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Rural Missouri Magazine

From a nickel to a Belsnickle
How a chance find at a garage sale
transformed Linda Lindquist Baldwin's life

by Jarrett Medlin
While working two jobs and attending college at night as a single mother, Linda Lindquist Baldwin found a book at a garage sale about how to make papier-maché Santas. She made several of the Santas and sold them at a local craft fair. Over time, Belsnickles have become a multi-million dollar business.

Life is unpredictable. At times every day seems to repeat itself when suddenly everything can turn on a dime. Or in Linda Lindquist Baldwin’s case, a nickel.

It began with a garage sale. While traveling home to Joplin from Springfield one Saturday in 1986, Linda stopped at a small yard sale. Even today, she’s not sure what caused her to stop. At the time, she was a single mother working two jobs and attending college at night, so she could hardly afford to spend time or money at a garage sale.

Linda struck up a conversation with the owner and learned she was going to a nursing home after her husband’s death and needed to sell most of her belongings. Feeling sorry for the woman, Linda desperately scanned the table looking for something to buy when her eyes landed on a worn book featuring old-fashioned, papier-maché German Santas called Belsnickles. She paid a nickel for the book and took it home, where she immediately fell in love with the collectibles. As she read, however, she learned the antiques were worth thousands.

“There was no way I could afford that,” she says, “but that McDonald County determination kicked in and I thought, ‘I’ll make one myself.’”

Despite having no artistic training, Linda began experimenting with Elmer’s glue, newspaper and water. She created several crude Santas and, hoping to earn extra cash to buy clothes for her son, set up a booth at a Joplin craft fair and priced them at $6 a piece. Years later, she would buy one back for $75. She now has a $6,000 offer for it.

To Linda’s surprise, the Santas quickly sold out. More importantly, a scout from Better Homes and Gardens saw her creations. “He told me no one else in the United States was doing this and I was renewing a lost form of papier-maché,” she says.

Linda began designing crafts for Better Homes and Gardens, and soon she was receiving calls from other national magazines, as well as CNN and NBC’s “Nightly News with Tom Brokaw.”

Each Christmas, Linda designs a new Belsnickle Santa. Above is her latest.

“Everyone was suddenly interested in my Santas, and there was no way I could keep up,” she says.

That’s when she launched into business. In 1992, the Schmid Company, a firm specializing in gifts and collectibles, began duplicating Linda’s work from her originals and placing a nickel in each collectible to remind collectors of Linda’s story. Four years later, she joined with Enesco, the world’s largest gift and collectibles company at the time. With Belsnickles among the company’s top sellers, earning about $4 million per year in retail sales, the company rented a stretch limo and luxurious hotel suite for Linda once a year when she traveled to Chicago to meet with Enesco executives.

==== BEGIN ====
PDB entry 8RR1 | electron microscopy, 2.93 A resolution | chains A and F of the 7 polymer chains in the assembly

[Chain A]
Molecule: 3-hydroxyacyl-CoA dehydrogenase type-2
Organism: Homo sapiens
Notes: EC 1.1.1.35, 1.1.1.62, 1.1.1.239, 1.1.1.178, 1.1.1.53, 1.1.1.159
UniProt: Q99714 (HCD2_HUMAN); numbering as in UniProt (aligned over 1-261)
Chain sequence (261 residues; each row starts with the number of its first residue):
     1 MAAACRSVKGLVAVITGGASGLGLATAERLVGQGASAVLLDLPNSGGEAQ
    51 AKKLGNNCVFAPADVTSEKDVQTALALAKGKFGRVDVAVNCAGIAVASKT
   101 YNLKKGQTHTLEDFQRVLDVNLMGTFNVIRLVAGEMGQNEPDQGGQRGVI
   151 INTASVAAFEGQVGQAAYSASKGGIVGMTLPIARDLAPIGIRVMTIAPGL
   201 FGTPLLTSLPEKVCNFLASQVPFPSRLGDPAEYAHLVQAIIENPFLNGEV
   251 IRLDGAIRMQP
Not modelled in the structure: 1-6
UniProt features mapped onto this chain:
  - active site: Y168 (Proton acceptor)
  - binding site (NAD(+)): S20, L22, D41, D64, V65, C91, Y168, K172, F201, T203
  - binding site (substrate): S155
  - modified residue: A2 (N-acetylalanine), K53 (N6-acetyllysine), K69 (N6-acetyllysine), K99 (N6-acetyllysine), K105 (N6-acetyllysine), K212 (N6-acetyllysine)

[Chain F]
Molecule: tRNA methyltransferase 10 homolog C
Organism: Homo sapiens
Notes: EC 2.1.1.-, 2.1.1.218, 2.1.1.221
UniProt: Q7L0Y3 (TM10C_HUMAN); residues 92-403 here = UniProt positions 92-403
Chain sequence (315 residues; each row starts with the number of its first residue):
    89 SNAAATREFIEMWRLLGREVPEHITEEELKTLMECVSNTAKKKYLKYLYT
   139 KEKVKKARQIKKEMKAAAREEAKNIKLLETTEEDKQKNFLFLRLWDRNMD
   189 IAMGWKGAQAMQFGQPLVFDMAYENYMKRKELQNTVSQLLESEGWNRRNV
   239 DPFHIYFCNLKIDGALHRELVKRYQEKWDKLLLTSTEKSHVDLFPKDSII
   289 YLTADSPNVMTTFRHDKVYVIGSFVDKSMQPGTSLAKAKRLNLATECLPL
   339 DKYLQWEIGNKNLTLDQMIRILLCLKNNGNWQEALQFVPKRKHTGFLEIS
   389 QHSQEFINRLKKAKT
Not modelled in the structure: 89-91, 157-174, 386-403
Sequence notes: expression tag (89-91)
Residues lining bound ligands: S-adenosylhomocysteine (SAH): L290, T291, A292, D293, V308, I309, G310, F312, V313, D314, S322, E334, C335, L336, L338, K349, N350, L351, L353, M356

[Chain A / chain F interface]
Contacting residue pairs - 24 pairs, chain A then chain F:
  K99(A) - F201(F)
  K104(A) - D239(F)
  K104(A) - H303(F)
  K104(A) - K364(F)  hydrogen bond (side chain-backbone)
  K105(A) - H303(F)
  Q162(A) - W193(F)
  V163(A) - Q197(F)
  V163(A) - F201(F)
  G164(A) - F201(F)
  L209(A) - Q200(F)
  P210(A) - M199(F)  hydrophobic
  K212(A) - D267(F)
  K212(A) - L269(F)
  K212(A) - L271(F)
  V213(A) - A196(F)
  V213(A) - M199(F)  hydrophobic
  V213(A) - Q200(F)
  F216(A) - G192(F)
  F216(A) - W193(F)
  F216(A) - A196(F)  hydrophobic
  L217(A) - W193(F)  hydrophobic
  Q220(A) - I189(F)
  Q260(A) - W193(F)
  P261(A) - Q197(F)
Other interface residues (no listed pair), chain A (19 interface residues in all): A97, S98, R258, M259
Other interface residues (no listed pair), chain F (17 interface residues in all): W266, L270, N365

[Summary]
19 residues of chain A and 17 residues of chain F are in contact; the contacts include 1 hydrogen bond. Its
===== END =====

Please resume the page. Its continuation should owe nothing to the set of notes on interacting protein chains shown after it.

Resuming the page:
Linda traveled the nation, signing her work and speaking to collectors. The New-Mac Electric member’s extroverted personality made her an ideal speaker. “Artists are typically known as being shy,” she says. “Well, I was almost 40 before I became an artist and it was too late for me to become shy.”

Linda, who has made life-long friends while serving jury duty, came to form special bonds with many collectors at these events. She often refers to them as “my friends.”

Lynda Hardman, a long-time collector who lives near Joplin, has met Linda on numerous occasions. “She’s the most gracious person you will ever meet,” Hardman says. “She’s so busy, but she always has time for you.”

Linda never knows where she'll find her inspiration. These snowmen were inspired after her husband, Bill Cearnal, apologized after a tiff.

Linda, who typically works 18-hour days, six days a week, credits her work ethic to her upbringing on a McDonald County farm that lacked running water and electricity. Years later, she often visits that farm to find peace while she works.

Linda never knows where she’ll find inspiration. Her Belsnickles, which have expanded to include snowmen, witches, rabbits and Red Hat Society members, often have a story behind them. For instance, a collectible that depicts two snowmen with arms wrapped around each other was inspired by a time when Linda’s husband, Bill Cearnal, apologized after a tiff. Collectors love the way Belsnickles capture such moments.

“They remind me of a gentler time,” says Hardman, who displays her collectibles year-round like so many other collectors. “They’re not like the roly-poly, ha ha Santas. They’re old-fashioned.”

To protect collectors like Hardman, Linda made the latest change in her life. In 2002, she left Enesco to start her own business, Seasons of Snickles. By limiting the production of Belsnickles, she can ensure the collectibles keep their value. Running her own business, however, means more responsibilities and constant work. Still, she’s loving it and has no plans to quit anytime soon.

“I can’t see myself retiring,” she says. “There’s nothing I’d rather do.”

For more information, visit Linda’s Web site at www.lindalindquistbaldwin.com.

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